(It's really noticeable today how many more people there are, both because we're getting near Santiago and because it's the weekend.)

Just before lunch we passed the 100km-to-go marker.  It's actually more like 105 (and good to know that Lubla still plans to see Martin soon...) - but either way we are getting close.

Portomarin, our destination for the day, is rather extraordinary - built in the 60s when they drowned the previous village for a hydro scheme. It's sort of a new version of a perfect Spanish town, if currently covered in Spanish teenagers. We headed for the quietest albergue we could find, which is full of Koreans instead - hopefully quieter than Spaniards and currently producing the most delicious smells in the kitchen!




Friday, April 4, 2014

Day 24: to Samos

Oh dear, this camino is turning a little bit decadent. Last night was the as-yet height of pilgrim luxury - and today I find myself again writing from and accidentally checked in to a lovely hotel... With a bath!

This morning was more cloud-based hiking, with little view and plenty of cold and it was several hours before we descended out of it. Lovely walking country and you can tell it must be beautiful when not in cloud. But hard work to be so wet all the time!

Things changed around lunchtime, when we stopped in Triacastela for a gorgeous lunch of caldo gallego (local potato and cabbage-based soup), octopus (sorry octopus) and paella. Yum. The local domino games were in full swing and it was hard to leave a warm fire and put clammy waterproofs on again.

Quite a feast to digest as well, and the last 10k of the day, through picturesque ancient tracks and tiny hamlets, was hard work despite the loveliness of the countryside. So when we overshot the intended albergue and had to pop into a nice hotel to ask directions.. The rest is history.

Coming down into the lower country puts us firmly back into spring. There were flowers even at the highest points (including a plethora of very cute, 2-3 inch tall daffodils) but down here the cows are grazing lush grass and it feels a lot less alpine.

Samos is famous for its enormous monastery, where there are sung gregorian prayers and masses for pilgrims. At present the attractions of the hotel (bar & fire & bath) are winning. We need to cover a lot of ground over the next few days so resting up is crucial (Allegedly).  It is more than possible to hit church overload on the camino, I estimate you pass 20 a day and I did already see the oldest on the route first thing this morning...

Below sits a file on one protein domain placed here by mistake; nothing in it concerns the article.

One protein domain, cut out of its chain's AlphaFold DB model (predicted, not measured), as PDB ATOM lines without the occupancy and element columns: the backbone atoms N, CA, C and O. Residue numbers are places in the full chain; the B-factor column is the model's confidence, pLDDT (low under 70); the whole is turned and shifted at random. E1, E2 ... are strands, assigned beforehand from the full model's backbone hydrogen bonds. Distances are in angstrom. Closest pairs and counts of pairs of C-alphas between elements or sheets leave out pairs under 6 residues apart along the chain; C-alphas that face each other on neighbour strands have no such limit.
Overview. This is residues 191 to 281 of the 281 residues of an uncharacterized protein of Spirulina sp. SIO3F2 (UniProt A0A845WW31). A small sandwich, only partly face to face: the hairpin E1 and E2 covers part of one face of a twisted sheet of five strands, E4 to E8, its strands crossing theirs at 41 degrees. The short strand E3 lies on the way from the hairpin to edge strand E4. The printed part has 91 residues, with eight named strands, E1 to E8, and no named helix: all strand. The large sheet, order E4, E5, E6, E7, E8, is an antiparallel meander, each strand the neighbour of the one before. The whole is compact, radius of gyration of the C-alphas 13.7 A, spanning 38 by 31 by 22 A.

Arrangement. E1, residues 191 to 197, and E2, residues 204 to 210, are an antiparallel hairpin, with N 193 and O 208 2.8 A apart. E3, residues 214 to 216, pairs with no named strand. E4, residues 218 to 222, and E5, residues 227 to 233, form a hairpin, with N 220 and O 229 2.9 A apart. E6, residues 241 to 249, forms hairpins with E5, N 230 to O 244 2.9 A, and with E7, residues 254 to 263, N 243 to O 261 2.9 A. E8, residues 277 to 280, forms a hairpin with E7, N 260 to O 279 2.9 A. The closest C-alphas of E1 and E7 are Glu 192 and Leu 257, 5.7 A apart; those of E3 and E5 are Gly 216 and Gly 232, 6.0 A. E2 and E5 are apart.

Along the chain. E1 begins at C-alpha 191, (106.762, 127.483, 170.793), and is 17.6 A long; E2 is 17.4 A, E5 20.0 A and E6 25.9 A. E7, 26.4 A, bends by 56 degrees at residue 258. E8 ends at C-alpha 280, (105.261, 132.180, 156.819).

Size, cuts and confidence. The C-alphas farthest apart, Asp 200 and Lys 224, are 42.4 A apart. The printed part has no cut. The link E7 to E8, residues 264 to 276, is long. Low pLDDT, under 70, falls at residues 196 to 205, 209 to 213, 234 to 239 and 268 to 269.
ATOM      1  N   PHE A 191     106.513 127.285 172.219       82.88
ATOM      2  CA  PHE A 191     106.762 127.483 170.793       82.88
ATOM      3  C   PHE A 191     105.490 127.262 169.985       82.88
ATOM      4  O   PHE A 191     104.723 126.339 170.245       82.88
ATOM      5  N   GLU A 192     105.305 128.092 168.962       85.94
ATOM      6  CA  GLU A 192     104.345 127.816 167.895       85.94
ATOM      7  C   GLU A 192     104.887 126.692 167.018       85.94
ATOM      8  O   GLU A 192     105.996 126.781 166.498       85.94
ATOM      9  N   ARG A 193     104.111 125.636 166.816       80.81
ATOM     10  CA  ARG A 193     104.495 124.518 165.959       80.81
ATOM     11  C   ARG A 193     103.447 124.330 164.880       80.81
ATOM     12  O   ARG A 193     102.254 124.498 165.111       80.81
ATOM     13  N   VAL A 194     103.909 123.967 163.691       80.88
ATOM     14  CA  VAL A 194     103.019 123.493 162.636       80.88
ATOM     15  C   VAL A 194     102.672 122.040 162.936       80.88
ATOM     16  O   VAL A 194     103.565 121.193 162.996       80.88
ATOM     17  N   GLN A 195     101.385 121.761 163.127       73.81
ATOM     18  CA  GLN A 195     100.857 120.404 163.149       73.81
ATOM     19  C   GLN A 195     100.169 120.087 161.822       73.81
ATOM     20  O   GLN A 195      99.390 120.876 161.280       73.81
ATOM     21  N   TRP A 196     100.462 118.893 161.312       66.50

We're currently moving too fast to know many fellow pilgrims anyway, except the omnipresent Koreans, who are smoking outside every bar you enter, always incredibly cheerful, and somehow always five minutes ahead. The cheeriest of all told us he walked stages 2 and 3 together in 13 hours flat so that he could be sure to make it to the mobile phone shop in Pamplona before it shut on Saturday. That's a level of devotion to technology that I can only admire.

Talking of which, despite several interactions with Vodafone my phone has been cut off. Very annoying but hopefully resolvable when Libby & Rich come out. 




Day 23: to O Cebreiro

Another slightly epic day. As my guidebook is (again) drenched and drying on the radiator I don't actually know how far we came, but my guess is about 35km. 

Very definitely a day of three parts - a steamy start in the vineyards of El Bierzo, followed by about 20k of gentle uphill on the old national road. (That makes it sound bad - there is now a motorway in the sky, so the national road is both empty and peaceful and goes through loads of small, pretty hamlets with cowbell-wearing cows peacefully grazing).

The last two hours was a strenuous uphill slog, and coincided with several heavy periods of rain. I love that the local government of Castilla y Leon will build endless deviations so you don't have to look twice before crossing an empty road, but in other sections is happy for you to slip and slide for miles over bare rocks with rivers running down on crazy inclines...

Half an hour from our destination we gave up the battle against the rain and popped into a bar/albergue for a restorative slice of chocolate cake. The bar was full of mid-European blowhards talking shite (apologies) - this plus the extreme weather pushed us into taking a room in a nice hotel in O Cebreiro instead of battling for smelly-clothes-drying space at the hostel. 

Occasional glimpses when the clouds lifted suggested that the countryside here is absolutely beautiful. We are just (1k) into Galicia -  a Celtic region with bagpipes and a regional dialect that confuses me entirely. 

Must mention that last night's dinner was enlivened (!) by an 80-yr old Irish lady. She is using a bag-carrying service but walks at a pretty phenomenal pace. Impressive.





Headlines here: all about the rain!


And one for Dad - this is definitely where you need to come for a golden oldie. They are often to be seen lined up outside bars etc...